Journal of Gastroenterology

, Volume 48, Issue 7, pp 822–829

A bioabsorbable polymer patch for the treatment of esophageal defect in a porcine model

  • Masayasu Aikawa
  • Mitsuo Miyazawa
  • Kojun Okamoto
  • Katsuya Okada
  • Naoe Akimoto
  • Hiroshi Sato
  • Isamu Koyama
  • Shigeki Yamaguchi
  • Yoshito Ikada
Original Article—Alimentary Tract

DOI: 10.1007/s00535-012-0716-7

Cite this article as:
Aikawa, M., Miyazawa, M., Okamoto, K. et al. J Gastroenterol (2013) 48: 822. doi:10.1007/s00535-012-0716-7

Abstract

Background

Although several materials have been used to replace the esophagus, none of the materials appears to be feasible for clinical use. Our group has developed a bioabsorbable polymer that can be used to repair the defects of stomach, small intestine, biliary tract, and veins. In this study, we implanted a bioabsorbable polymer patch (BAPP) into an esophageal defect and we investigated the clinical utility of BAPP and evaluated the process of esophageal regeneration.

Methods

Pigs (n = 9) underwent right thoracotomy under general anesthesia. A 4 × 2-cm oval-shaped portion of the esophageal wall was excised, and a BAPP was implanted at the excision site. Esophageal endoscopy was performed at 2 weeks after the implantation. At 4, 8, and 12 weeks after implantation, the whole esophagus was resected for gross and histological examinations of the graft sites.

Result

Esophageal endoscopy at 2 weeks revealed a tiny ulceration at the implantation site with no stenosis. At 4 weeks, the epithelium at the graft site was similar to that of the native esophagus, but it lacked a proper muscle layer. At 8 weeks, a rough muscle layer had developed. At 12 weeks, normal mucosa and a proper muscle layer similar to that of the native wall were confirmed.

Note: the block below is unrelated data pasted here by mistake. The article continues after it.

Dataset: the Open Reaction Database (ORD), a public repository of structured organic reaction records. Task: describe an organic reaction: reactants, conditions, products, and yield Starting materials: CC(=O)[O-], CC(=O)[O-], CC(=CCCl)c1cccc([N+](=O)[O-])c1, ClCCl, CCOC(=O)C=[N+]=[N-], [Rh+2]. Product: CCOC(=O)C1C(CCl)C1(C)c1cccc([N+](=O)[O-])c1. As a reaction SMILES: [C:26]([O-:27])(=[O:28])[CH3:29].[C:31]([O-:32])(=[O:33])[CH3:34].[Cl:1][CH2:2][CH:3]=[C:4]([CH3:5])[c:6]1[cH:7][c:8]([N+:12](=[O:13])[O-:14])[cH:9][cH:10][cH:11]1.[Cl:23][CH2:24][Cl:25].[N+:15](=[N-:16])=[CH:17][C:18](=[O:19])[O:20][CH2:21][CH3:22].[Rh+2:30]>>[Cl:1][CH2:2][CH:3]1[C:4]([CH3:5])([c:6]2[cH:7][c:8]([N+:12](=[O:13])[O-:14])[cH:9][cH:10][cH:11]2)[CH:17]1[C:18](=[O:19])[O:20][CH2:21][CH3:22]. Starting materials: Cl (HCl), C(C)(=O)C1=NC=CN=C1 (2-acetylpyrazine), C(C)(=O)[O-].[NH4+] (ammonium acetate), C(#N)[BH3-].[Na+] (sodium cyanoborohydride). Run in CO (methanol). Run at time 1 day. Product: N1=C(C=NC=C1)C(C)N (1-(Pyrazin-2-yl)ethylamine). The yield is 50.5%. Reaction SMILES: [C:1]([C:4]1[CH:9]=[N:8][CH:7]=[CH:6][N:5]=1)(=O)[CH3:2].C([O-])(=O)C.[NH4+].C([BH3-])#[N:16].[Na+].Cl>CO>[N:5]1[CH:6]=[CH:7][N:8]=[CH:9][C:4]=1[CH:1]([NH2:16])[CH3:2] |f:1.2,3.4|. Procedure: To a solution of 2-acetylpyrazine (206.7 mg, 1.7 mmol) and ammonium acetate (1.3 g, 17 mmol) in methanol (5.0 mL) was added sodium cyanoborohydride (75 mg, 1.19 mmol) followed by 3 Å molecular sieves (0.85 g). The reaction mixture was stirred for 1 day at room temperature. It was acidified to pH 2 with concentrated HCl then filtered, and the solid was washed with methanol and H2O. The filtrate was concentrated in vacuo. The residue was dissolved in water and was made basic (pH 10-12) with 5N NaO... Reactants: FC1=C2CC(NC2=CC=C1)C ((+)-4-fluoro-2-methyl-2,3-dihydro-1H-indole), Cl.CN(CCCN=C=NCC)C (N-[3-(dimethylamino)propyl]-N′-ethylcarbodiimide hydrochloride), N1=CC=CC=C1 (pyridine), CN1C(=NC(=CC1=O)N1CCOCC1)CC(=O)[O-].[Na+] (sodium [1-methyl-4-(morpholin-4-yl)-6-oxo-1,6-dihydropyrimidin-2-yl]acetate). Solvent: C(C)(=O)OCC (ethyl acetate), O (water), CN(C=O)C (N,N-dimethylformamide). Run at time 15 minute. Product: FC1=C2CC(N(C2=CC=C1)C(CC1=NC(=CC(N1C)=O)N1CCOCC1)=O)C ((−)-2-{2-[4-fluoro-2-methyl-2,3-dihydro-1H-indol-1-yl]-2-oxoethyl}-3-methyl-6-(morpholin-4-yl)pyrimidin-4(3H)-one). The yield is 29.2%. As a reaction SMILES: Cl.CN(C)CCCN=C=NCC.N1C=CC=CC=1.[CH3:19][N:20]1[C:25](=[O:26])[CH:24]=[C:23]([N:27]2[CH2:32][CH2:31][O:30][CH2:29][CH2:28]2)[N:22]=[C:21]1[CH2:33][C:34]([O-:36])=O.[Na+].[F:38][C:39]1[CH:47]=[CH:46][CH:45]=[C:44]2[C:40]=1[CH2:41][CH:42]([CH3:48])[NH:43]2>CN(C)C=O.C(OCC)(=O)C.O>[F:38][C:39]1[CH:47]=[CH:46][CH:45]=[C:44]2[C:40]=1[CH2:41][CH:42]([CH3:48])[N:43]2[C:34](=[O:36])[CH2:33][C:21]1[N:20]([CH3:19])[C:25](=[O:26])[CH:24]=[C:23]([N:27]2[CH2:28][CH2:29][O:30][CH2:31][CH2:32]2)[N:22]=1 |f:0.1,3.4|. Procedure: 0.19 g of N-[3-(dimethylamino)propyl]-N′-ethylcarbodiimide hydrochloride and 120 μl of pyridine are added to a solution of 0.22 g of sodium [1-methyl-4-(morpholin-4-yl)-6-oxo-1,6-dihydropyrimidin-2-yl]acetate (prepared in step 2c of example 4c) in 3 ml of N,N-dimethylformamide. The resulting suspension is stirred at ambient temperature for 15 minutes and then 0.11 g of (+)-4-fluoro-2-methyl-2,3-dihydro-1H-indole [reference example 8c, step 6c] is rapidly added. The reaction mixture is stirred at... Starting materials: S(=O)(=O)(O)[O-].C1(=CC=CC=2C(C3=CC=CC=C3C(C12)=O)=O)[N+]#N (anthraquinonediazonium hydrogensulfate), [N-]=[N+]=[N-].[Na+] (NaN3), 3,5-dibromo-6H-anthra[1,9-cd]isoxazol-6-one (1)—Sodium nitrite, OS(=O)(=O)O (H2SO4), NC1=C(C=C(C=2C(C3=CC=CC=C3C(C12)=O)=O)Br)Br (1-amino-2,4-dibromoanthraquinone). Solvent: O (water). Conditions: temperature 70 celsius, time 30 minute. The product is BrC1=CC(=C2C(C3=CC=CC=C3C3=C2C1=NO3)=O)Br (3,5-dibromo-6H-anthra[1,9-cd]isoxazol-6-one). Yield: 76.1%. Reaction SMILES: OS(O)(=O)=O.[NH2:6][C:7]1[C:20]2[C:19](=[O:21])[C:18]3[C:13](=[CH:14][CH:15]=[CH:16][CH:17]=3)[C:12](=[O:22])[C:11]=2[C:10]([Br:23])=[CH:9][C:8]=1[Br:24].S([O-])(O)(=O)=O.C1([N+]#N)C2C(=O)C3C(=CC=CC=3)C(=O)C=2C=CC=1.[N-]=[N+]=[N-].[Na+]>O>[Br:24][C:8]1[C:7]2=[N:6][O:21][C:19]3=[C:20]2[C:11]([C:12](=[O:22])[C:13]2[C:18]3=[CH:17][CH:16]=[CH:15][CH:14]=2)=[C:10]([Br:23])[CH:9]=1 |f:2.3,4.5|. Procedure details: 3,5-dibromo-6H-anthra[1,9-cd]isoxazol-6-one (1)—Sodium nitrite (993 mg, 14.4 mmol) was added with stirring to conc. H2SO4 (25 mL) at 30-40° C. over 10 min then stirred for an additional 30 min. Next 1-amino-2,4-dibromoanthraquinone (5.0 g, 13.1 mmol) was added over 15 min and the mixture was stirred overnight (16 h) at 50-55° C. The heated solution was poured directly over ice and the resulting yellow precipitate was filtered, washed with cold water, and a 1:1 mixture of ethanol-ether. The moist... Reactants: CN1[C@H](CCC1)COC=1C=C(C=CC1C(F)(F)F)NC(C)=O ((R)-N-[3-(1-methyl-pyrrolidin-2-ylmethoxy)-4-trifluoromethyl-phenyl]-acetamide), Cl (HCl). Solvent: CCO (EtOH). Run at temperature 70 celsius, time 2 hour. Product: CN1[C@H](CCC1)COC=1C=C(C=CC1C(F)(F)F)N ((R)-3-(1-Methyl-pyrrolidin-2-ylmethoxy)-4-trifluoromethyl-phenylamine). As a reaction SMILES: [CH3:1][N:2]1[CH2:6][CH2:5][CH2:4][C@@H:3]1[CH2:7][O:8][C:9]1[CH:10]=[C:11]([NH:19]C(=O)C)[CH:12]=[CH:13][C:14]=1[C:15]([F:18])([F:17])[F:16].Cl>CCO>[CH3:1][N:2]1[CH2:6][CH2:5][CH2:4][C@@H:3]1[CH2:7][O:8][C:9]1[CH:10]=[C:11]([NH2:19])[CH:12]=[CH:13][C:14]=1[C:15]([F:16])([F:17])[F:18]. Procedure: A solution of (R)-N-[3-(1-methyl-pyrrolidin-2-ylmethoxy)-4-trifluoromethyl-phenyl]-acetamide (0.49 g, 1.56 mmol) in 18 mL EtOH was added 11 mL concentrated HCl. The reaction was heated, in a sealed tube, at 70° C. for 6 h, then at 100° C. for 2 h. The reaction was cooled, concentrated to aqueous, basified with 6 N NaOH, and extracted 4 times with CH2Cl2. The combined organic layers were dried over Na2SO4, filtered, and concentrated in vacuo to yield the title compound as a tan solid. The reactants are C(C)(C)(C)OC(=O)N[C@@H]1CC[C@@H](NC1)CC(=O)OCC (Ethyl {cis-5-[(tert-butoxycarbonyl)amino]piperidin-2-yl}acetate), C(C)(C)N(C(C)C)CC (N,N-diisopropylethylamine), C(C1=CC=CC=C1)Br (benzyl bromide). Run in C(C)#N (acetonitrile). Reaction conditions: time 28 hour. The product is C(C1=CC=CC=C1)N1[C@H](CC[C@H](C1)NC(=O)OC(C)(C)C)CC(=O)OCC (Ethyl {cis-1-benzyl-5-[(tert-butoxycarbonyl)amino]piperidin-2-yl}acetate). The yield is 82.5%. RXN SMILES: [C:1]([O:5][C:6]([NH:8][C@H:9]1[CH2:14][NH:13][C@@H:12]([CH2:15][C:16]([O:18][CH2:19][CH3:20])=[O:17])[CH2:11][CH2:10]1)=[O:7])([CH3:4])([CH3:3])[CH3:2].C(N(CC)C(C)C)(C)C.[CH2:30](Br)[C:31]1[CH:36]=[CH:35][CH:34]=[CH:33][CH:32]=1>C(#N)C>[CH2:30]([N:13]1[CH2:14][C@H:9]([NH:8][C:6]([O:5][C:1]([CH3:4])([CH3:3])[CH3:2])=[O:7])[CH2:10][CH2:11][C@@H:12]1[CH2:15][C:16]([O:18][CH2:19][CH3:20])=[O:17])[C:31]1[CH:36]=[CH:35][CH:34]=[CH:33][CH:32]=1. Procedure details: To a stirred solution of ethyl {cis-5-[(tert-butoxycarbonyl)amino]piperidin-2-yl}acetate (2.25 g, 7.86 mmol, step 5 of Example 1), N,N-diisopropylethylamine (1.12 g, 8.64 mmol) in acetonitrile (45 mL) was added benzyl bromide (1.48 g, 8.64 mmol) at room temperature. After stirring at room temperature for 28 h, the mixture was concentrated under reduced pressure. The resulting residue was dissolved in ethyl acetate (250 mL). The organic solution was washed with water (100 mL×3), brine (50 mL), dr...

Conclusion

BAPP repaired the defective esophageal wall without complications, and a neo esophageal wall identical to the native esophageal wall had formed by 12 weeks after implantation. Hence, this newly designed substitute has the potential for application as a novel treatment for defective esophagus.

Keywords

Bioabsorbable materialTissue engineeringEsophageal defectEsophageal reconstruction

Copyright information

© Springer Japan 2012

Authors and Affiliations

  • Masayasu Aikawa
    • 1
  • Mitsuo Miyazawa
    • 1
  • Kojun Okamoto
    • 1
  • Katsuya Okada
    • 1
  • Naoe Akimoto
    • 1
  • Hiroshi Sato
    • 1
  • Isamu Koyama
    • 1
  • Shigeki Yamaguchi
    • 1
  • Yoshito Ikada
    • 2
  1. 1.Department of Surgery, Gastrointestinal CenterSaitama Medical University, International Medical CenterHidakaJapan
  2. 2.Division of Life ScienceNara Medical UniversityNaraJapan